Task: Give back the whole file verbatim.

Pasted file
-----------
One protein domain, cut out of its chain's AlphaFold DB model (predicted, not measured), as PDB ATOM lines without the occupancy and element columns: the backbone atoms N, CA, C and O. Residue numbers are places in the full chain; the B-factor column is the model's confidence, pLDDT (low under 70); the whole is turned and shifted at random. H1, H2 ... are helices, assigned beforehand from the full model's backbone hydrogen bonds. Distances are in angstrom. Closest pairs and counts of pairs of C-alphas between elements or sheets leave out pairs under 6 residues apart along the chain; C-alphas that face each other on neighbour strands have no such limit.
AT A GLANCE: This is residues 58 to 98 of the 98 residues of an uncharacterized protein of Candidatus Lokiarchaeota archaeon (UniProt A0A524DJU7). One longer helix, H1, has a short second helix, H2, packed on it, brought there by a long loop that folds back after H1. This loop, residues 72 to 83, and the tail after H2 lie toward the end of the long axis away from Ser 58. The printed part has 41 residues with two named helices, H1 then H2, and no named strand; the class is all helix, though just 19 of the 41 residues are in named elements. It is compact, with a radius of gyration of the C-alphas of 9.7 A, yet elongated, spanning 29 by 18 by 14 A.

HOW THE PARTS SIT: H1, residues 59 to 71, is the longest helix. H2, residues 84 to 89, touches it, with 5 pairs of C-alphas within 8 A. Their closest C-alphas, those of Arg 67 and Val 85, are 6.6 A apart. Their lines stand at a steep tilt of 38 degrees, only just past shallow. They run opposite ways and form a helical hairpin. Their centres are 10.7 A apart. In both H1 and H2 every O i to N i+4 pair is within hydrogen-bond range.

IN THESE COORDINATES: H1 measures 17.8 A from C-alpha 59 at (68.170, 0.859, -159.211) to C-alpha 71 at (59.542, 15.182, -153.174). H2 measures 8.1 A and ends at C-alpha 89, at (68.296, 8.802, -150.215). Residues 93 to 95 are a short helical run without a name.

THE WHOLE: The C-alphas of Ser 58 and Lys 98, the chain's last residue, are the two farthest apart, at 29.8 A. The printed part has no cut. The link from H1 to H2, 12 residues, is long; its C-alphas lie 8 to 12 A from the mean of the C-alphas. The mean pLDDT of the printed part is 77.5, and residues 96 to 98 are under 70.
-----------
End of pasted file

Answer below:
One protein domain, cut out of its chain's AlphaFold DB model (predicted, not measured), as PDB ATOM lines without the occupancy and element columns: the backbone atoms N, CA, C and O. Residue numbers are places in the full chain; the B-factor column is the model's confidence, pLDDT (low under 70); the whole is turned and shifted at random. H1, H2 ... are helices, assigned beforehand from the full model's backbone hydrogen bonds. Distances are in angstrom. Closest pairs and counts of pairs of C-alphas between elements or sheets leave out pairs under 6 residues apart along the chain; C-alphas that face each other on neighbour strands have no such limit.
AT A GLANCE: This is residues 58 to 98 of the 98 residues of an uncharacterized protein of Candidatus Lokiarchaeota archaeon (UniProt A0A524DJU7). One longer helix, H1, has a short second helix, H2, packed on it, brought there by a long loop that folds back after H1. This loop, residues 72 to 83, and the tail after H2 lie toward the end of the long axis away from Ser 58. The printed part has 41 residues with two named helices, H1 then H2, and no named strand; the class is all helix, though just 19 of the 41 residues are in named elements. It is compact, with a radius of gyration of the C-alphas of 9.7 A, yet elongated, spanning 29 by 18 by 14 A.

HOW THE PARTS SIT: H1, residues 59 to 71, is the longest helix. H2, residues 84 to 89, touches it, with 5 pairs of C-alphas within 8 A. Their closest C-alphas, those of Arg 67 and Val 85, are 6.6 A apart. Their lines stand at a steep tilt of 38 degrees, only just past shallow. They run opposite ways and form a helical hairpin. Their centres are 10.7 A apart. In both H1 and H2 every O i to N i+4 pair is within hydrogen-bond range.

IN THESE COORDINATES: H1 measures 17.8 A from C-alpha 59 at (68.170, 0.859, -159.211) to C-alpha 71 at (59.542, 15.182, -153.174). H2 measures 8.1 A and ends at C-alpha 89, at (68.296, 8.802, -150.215). Residues 93 to 95 are a short helical run without a name.

THE WHOLE: The C-alphas of Ser 58 and Lys 98, the chain's last residue, are the two farthest apart, at 29.8 A. The printed part has no cut. The link from H1 to H2, 12 residues, is long; its C-alphas lie 8 to 12 A from the mean of the C-alphas. The mean pLDDT of the printed part is 77.5, and residues 96 to 98 are under 70.